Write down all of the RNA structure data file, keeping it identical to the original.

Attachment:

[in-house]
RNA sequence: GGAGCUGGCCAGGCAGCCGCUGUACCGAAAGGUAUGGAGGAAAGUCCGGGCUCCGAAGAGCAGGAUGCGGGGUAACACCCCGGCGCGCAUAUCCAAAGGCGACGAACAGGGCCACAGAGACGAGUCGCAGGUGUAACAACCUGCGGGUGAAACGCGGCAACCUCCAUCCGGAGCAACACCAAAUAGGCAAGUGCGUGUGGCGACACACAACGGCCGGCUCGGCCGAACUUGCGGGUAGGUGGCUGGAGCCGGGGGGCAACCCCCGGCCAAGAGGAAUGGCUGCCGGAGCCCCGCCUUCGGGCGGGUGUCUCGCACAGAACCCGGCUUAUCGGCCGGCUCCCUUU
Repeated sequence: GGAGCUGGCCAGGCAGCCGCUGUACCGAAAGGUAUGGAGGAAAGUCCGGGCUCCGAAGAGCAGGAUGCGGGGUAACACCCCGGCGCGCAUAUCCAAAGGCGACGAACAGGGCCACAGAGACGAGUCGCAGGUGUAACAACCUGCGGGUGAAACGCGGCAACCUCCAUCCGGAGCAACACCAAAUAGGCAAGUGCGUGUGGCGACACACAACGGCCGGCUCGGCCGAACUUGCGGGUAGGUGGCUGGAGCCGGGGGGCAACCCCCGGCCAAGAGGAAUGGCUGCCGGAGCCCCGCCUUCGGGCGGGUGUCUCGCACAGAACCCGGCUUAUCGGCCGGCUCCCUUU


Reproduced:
[in-house]
RNA sequence: GGAGCUGGCCAGGCAGCCGCUGUACCGAAAGGUAUGGAGGAAAGUCCGGGCUCCGAAGAGCAGGAUGCGGGGUAACACCCCGGCGCGCAUAUCCAAAGGCGACGAACAGGGCCACAGAGACGAGUCGCAGGUGUAACAACCUGCGGGUGAAACGCGGCAACCUCCAUCCGGAGCAACACCAAAUAGGCAAGUGCGUGUGGCGACACACAACGGCCGGCUCGGCCGAACUUGCGGGUAGGUGGCUGGAGCCGGGGGGCAACCCCCGGCCAAGAGGAAUGGCUGCCGGAGCCCCGCCUUCGGGCGGGUGUCUCGCACAGAACCCGGCUUAUCGGCCGGCUCCCUUU
Repeated sequence: GGAGCUGGCCAGGCAGCCGCUGUACCGAAAGGUAUGGAGGAAAGUCCGGGCUCCGAAGAGCAGGAUGCGGGGUAACACCCCGGCGCGCAUAUCCAAAGGCGACGAACAGGGCCACAGAGACGAGUCGCAGGUGUAACAACCUGCGGGUGAAACGCGGCAACCUCCAUCCGGAGCAACACCAAAUAGGCAAGUGCGUGUGGCGACACACAACGGCCGGCUCGGCCGAACUUGCGGGUAGGUGGCUGGAGCCGGGGGGCAACCCCCGGCCAAGAGGAAUGGCUGCCGGAGCCCCGCCUUCGGGCGGGUGUCUCGCACAGAACCCGGCUUAUCGGCCGGCUCCCUUU